In the sunshine, they glint and gleam, bright white flowers poking their tiny heads through the soil, diligently pushing through February’s snow and bringing the early touch of hope and spring after the dark and cold winter months.
Along with fresh air and the first few faithful signs of nature, snowdrops are a foreteller of the warmer and cheerier season that’s ahead. Nestled around lawns and wooden slopes of glorious gardens, these beautiful dainty white flowers are vivid reminders of the spring that spring is on the way. And, there’s no better way to shake off the winter and celebrate the exciting new season than by visiting gardens gleaming with these beautiful flower jewels.
More About Snowdrops
Coming from the amaryllis family, snowdrops are delicate, milky spring flowers that bloom during the months of February through March. Loved and collected by many, these early spring emblems enjoy great symbolism and meaning across different cultures and traditions.
Traditionally, the flower has been seen as a symbol of purity, innocence and hope. The flower which is typically in white color, is also often connected with spirituality. However, the flower is said to represent a deeper meaning; that of rebirth and success after struggles.
When it comes to myths and legends, some believe the flower is somehow connected to Eve (from the Garden of Eden), while others believe in the German folklore that the flower offered its color to snow and consequently, the flower became white and was allowed to bloom at the end of winter.
To mark the emergence of these glorious harbingers and to welcome the new season, a snowdrop festival is often organized where many of Scotland’s best woodlands and gardens open their gates to the public.
Cambo Gardens, St Andrews, Fife
Opened between 10 am and 5 pm, the iconic Georgian walled garden lies on the east coast of Fife. This snowdrop wonderland offers snowdrop lovers fascinating walks to the sea while taking in the sight of the beloved milky flowers. Their fascinating tours include interesting stories about snowdrops, inspirational planting schemes and the discovery of lotions and potions created in their lost elf village (#cambomagic at its best). You will also find a few places for refreshments.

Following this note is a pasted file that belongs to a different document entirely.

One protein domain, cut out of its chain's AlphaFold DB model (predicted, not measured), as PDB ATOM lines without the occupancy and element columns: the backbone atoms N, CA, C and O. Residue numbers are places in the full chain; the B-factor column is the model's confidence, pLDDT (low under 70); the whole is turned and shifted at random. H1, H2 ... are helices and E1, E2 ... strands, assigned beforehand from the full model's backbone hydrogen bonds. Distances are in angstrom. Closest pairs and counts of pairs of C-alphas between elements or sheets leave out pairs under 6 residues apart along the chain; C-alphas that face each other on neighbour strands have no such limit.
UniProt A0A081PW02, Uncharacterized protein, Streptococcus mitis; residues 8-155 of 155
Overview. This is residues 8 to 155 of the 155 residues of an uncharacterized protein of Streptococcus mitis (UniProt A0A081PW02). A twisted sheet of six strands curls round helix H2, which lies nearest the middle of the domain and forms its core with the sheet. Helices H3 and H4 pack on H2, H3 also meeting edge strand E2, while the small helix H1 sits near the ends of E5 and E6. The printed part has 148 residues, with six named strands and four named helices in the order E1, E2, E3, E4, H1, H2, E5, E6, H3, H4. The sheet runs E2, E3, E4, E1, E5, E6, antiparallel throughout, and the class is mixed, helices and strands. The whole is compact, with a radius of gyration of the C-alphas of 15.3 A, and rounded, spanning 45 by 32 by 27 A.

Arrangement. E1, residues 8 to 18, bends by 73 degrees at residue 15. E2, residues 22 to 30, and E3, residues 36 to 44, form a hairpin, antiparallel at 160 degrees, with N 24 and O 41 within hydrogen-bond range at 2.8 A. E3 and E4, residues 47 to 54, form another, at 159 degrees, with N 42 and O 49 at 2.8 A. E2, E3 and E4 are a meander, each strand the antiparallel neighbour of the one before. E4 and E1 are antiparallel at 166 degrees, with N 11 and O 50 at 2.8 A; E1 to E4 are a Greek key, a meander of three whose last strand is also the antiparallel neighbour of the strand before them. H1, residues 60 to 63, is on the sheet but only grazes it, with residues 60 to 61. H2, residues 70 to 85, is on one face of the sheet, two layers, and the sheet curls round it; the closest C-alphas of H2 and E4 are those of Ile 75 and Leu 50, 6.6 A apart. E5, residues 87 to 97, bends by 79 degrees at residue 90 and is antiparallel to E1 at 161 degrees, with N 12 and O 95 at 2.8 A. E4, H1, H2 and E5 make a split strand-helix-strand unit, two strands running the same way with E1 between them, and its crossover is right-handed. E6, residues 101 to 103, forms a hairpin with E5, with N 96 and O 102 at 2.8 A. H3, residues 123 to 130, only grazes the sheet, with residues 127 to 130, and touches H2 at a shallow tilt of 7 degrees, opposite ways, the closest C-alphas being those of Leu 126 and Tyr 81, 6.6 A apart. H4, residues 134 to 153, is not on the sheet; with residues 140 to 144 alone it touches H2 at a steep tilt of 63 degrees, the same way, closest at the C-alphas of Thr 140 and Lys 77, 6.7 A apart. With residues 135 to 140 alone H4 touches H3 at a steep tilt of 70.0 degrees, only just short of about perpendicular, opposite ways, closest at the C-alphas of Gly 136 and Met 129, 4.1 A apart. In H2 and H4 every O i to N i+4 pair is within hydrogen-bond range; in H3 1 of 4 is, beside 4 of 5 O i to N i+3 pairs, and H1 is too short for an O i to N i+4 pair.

Royal Botanic Garden, Edinburgh
Known as one of the finest botanic gardens in the world, the Royal Botanic Garden in Scotland is a 72-acre of breathtaking scenery that offers stunning views of the capital’s skyline and historical heritage with modern first-class facilities spread across the garden.
This oasis of peace and tranquility does not only offer an awe-inspiring landscape and 350 years of fine history, but you also get to learn more and discover a fascinating display of snowdrops and other such early spring flowering plants.
Gargunnock House Gardens, Gargunnock
The designed landscapes created by successive generations during the 18th and 19th centuries set the platform for the attractive woodland garden. Located on the east of Gargunnock village, the walled garden has much more to offer than just the legacy of a few generations’ worth of gardening efforts. You’ll find different varieties of daffodils, rhododendrons, azaleas, herbaceous plants and many wildflowers.
In autumn, you’ll have an exhibition of red, gold and bronze shrubs and trees while in late winter, snowdrops will steal the show.
Castle Kennedy Gardens, Stranraer
Nestled away in the quiet part of Scotland, the Castle Kennedy Gardens is a wonderful place where you can just switch off your phones and enjoy serene snowdrop walks. Situated between two large natural lochs, the garden is also known as a romantic paradise that offers a stunning sauna, sculpted landforms and a fun program event.
Attadale Gardens, Lochcarron
There is nothing better than walking in a garden and feasting your eyes on millions of snowdrops.
Created by Baron Schroder in the late 19th century, the Attadale Gardens speaks of an exceptional Victorian garden with spectacular views of the mountains and the sea. It is believed that there is no shortage of snowdrops in this privately-owned 20 acres woodland garden.
Are you a galanthophile? Do you plan on visiting these Scottish gardens to check out the snowdrops? If so, do let us know in the comment section below!